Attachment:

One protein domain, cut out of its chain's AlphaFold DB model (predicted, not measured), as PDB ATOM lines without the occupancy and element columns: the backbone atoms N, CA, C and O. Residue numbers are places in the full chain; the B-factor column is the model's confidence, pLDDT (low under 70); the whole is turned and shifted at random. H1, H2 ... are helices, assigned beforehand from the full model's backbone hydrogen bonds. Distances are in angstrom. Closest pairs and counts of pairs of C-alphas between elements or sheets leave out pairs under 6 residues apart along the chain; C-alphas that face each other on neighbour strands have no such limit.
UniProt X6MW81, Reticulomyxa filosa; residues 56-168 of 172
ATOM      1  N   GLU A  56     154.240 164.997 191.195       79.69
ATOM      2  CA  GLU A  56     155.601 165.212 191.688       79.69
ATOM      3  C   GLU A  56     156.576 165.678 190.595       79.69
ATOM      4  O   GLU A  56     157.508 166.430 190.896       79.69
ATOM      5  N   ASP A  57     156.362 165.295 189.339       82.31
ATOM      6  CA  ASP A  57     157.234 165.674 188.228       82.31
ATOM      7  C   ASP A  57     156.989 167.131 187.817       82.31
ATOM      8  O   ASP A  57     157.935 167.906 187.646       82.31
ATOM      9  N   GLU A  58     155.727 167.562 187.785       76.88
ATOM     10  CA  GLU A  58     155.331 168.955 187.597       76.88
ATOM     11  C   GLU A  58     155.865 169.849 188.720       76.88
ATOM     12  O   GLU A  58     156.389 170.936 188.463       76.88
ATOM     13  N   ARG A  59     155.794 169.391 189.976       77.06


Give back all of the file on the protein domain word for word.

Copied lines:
One protein domain, cut out of its chain's AlphaFold DB model (predicted, not measured), as PDB ATOM lines without the occupancy and element columns: the backbone atoms N, CA, C and O. Residue numbers are places in the full chain; the B-factor column is the model's confidence, pLDDT (low under 70); the whole is turned and shifted at random. H1, H2 ... are helices, assigned beforehand from the full model's backbone hydrogen bonds. Distances are in angstrom. Closest pairs and counts of pairs of C-alphas between elements or sheets leave out pairs under 6 residues apart along the chain; C-alphas that face each other on neighbour strands have no such limit.
UniProt X6MW81, Reticulomyxa filosa; residues 56-168 of 172
ATOM      1  N   GLU A  56     154.240 164.997 191.195       79.69
ATOM      2  CA  GLU A  56     155.601 165.212 191.688       79.69
ATOM      3  C   GLU A  56     156.576 165.678 190.595       79.69
ATOM      4  O   GLU A  56     157.508 166.430 190.896       79.69
ATOM      5  N   ASP A  57     156.362 165.295 189.339       82.31
ATOM      6  CA  ASP A  57     157.234 165.674 188.228       82.31
ATOM      7  C   ASP A  57     156.989 167.131 187.817       82.31
ATOM      8  O   ASP A  57     157.935 167.906 187.646       82.31
ATOM      9  N   GLU A  58     155.727 167.562 187.785       76.88
ATOM     10  CA  GLU A  58     155.331 168.955 187.597       76.88
ATOM     11  C   GLU A  58     155.865 169.849 188.720       76.88
ATOM     12  O   GLU A  58     156.389 170.936 188.463       76.88
ATOM     13  N   ARG A  59     155.794 169.391 189.976       77.06